This section presents the different sources PORTIC provides an interactive access to.
PORTIC is based on two databases, both produced by previous ANR programs: Navigocorpus and Toflit18. The content of Navigocorpus has been implemented within the framework of PORTIC with data on over 30,000 entries or clearances. The new data respond to spatial and a diachronic research issues.
With regard to the chronological framework of the data used for Portic, we have made the following choices:
- The most exhaustive possible collection of clearances (or, alternatively, entries) od French ports in 1787, the year for which the number of registers available is the highest.
- A targeted collection of new data for the year 1789. They will be used for three case studies, in order to cross-check shipping and the local registers of the General Farm. For 1789, namely, we have available data for import and export at the level of the bureaux of the local Direction of the Ferme Générale (whereas we have only aggregated or incomplete data for other years). The three areas selected are:
Dunkirk and Granville, corresponding to the Direction of the Ferme of Lille;
The ports of the former Poitou-Charentes region, corresponding to the admiralty [local jurisdiction and administration of maritime issues] of La Rochelle, Marennes and Sables d’Olonne, and to the Direction of the Ferme ofLa Rochelle;
the port of Marseille
- A diachronic study of entries to Marseille for the years 1749, 1759, 1769, 1779, 1789, 1799, i.e. three years of peace (1749, 1769, 1789) and three years of war (Seven Years’ War, American Revolutionary War , French revolutionary wars)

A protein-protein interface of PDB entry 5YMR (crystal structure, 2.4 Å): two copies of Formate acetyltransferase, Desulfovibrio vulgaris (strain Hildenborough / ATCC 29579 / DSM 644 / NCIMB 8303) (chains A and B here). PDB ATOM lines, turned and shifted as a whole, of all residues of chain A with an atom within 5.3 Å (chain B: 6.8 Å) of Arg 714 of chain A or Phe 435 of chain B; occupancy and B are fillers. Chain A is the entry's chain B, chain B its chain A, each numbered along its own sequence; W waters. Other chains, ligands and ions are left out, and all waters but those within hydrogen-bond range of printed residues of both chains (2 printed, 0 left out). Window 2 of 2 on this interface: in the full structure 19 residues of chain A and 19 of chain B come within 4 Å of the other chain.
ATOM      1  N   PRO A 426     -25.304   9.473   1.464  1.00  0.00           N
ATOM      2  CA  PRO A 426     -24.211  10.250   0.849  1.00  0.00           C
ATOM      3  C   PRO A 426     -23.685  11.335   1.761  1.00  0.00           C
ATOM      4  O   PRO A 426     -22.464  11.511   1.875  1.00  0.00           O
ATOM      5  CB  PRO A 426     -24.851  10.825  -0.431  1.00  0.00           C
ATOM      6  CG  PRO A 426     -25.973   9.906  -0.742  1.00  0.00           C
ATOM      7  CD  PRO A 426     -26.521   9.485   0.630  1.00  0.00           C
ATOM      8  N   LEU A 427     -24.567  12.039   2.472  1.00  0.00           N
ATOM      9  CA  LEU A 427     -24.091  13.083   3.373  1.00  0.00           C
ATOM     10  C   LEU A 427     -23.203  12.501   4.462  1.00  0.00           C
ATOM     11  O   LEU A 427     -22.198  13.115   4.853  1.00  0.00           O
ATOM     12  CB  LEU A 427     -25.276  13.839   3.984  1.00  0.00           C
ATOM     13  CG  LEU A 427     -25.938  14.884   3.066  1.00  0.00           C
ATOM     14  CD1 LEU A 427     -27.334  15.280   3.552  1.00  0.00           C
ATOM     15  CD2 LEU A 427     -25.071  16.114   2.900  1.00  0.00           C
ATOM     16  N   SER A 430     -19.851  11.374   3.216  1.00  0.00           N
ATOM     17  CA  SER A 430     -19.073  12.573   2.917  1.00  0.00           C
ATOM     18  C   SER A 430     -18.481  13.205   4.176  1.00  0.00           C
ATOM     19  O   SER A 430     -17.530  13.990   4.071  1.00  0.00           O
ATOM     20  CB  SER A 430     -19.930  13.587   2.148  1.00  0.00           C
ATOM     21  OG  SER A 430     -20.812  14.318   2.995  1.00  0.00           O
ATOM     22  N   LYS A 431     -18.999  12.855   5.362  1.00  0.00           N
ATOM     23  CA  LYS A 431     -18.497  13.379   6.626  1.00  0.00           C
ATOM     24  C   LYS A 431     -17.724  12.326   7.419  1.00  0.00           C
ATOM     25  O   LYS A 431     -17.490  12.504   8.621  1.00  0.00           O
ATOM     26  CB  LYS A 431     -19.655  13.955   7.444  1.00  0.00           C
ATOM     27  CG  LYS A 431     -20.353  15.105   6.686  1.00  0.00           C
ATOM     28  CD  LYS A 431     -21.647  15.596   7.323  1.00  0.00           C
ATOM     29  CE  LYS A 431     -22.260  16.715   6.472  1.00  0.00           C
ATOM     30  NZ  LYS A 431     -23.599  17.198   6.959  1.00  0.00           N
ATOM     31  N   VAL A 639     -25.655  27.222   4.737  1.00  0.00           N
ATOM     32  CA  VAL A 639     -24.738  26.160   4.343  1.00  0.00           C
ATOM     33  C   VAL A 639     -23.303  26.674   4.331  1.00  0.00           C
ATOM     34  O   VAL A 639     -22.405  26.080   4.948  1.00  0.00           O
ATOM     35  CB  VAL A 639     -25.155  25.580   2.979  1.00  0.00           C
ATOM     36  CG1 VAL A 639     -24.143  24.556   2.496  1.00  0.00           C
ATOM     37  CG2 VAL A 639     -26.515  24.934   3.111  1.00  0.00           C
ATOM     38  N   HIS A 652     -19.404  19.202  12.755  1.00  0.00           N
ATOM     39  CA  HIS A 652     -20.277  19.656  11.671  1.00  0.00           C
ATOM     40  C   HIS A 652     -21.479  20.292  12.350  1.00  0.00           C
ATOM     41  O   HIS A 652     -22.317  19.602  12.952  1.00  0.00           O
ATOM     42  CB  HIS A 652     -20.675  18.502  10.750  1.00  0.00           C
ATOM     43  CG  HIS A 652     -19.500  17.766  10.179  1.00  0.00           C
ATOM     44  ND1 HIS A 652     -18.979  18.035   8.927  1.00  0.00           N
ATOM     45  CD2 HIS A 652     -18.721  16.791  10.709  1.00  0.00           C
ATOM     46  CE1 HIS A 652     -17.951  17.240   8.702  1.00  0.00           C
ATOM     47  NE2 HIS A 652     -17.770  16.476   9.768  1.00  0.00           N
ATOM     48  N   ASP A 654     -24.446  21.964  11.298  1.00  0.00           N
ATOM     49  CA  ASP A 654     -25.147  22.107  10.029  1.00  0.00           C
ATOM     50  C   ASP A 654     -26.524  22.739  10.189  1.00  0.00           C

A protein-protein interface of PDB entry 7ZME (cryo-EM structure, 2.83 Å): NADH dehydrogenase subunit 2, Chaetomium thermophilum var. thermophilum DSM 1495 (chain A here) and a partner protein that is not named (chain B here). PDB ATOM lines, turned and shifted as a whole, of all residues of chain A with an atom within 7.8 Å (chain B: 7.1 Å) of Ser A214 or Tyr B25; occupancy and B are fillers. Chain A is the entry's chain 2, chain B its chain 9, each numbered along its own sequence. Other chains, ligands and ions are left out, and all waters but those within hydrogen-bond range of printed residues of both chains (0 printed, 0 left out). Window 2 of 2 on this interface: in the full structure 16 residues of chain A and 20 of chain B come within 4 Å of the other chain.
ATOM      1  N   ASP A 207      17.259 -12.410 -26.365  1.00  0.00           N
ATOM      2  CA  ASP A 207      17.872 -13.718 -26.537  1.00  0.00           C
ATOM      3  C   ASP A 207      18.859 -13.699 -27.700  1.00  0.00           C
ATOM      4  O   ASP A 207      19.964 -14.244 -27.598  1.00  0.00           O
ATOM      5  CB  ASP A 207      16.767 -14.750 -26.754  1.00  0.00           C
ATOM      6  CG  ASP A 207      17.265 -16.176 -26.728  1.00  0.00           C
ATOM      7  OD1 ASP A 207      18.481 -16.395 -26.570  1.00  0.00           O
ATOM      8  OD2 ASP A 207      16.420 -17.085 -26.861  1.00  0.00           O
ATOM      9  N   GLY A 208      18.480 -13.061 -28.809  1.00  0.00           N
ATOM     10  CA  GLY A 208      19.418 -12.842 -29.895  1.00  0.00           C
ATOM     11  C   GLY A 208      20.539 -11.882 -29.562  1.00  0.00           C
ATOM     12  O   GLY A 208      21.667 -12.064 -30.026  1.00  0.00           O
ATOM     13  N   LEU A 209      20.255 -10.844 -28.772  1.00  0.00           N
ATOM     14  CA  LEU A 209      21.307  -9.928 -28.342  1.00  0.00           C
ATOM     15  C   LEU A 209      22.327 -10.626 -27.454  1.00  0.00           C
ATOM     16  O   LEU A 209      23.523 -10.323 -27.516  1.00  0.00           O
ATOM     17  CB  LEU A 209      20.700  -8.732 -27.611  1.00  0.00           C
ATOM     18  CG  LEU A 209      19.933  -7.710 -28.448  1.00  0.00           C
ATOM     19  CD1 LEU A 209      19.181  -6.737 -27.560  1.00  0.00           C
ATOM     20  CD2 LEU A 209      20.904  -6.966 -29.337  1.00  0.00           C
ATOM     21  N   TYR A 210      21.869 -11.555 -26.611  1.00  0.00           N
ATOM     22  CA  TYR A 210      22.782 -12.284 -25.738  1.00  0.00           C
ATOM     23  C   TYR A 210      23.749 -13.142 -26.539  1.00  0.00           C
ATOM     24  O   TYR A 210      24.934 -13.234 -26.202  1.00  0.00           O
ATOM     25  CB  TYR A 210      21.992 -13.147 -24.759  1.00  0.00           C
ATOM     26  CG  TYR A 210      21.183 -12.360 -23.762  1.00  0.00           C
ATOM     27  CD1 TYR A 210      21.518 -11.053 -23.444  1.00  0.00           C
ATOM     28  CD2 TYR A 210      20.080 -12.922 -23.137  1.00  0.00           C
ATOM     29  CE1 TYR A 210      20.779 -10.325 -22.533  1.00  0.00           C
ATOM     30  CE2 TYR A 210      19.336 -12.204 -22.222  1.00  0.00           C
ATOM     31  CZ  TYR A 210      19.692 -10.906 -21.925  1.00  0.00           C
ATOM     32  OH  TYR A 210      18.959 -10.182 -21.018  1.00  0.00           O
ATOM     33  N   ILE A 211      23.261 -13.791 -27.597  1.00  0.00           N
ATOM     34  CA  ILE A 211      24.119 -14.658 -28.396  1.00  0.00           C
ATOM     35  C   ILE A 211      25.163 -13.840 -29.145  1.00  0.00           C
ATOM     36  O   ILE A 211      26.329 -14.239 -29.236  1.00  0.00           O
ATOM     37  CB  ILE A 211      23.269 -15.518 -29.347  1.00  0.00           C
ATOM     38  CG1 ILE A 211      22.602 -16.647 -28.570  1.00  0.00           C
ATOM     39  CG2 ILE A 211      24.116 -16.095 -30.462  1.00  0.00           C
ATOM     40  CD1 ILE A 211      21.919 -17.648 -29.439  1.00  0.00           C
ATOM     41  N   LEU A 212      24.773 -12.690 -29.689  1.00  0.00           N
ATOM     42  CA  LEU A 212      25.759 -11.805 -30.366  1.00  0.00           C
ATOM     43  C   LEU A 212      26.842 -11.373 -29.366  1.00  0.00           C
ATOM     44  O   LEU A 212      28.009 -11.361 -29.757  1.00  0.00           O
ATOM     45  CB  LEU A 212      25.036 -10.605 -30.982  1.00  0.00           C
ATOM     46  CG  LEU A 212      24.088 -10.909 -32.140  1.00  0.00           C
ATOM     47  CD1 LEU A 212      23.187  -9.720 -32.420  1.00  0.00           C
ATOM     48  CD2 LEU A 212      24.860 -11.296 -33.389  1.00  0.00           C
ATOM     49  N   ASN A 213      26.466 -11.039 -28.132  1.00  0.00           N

Navigocorpus is an open-access database, intended to collect information relating to the movements of ships in space and time. It currently contains data on over 100,000 trips, mostly between the mid-18th and mid-19th centuries. Only part of the information contained in the database, relating to the navigation of French ports in the years indicated above, is the subject of visualizations and analyzes within the framework of Portic.
More specifically, for Portic, we have extracted from Navigocorpus information from three types of sources:
- Clearances (congés) delievred by Admiralty offices
- The registers of the Marseille Health Bureau
- The printed list of merchant vessels shipped from Marseilles to Africa, the Americas and Asia in 1789, along with the cargo manifest for each of them.
On clearing a French port, ships were subject to the payment of a fee called “congé“, collected for the benefit of the Admiral of France by the clerks of the local admiralty office. There were a few exceptions: boats making a return voyage within the jurisdiction of the same admiralty were required to pay one congé only; in some provinces, some congés were valid for many voyages within a given period of time (ranging from a few months, up to two years for ships clearing from a Mediterraneean port to the Levant).
We have mainly exploited the registers of congés kept in the current G5 sub-series at the National Archives of France in Paris for the years 1787 and 1789. When the Paris series did not contain the registers for these two years, we have tried the recourse to departmental archives. Departemental archives have thus provided data for Saint-Tropez, computed by Gilbert Buti, and for Lorient. Each Admiralty officer had to keep duplicate records of the different navigation rights he perceived. Congés mentioned day by day the sums paid by the masters when clearing a French port of the kingdom and its colonies. One register remained at the headquarters of the admiralty, the copy was sent each year to Versailles (at least in theory), so that the Paris offices of the French Admiral could verify the accounts and the accuracy of the sums collected to the profit of the Admiral of France. These registers were sent with an annual report which summarized in a very synthetic way the receipts and the expenses. When the congés registers are no longer kept, these accounts enable us to know at least the number of congés which were granted.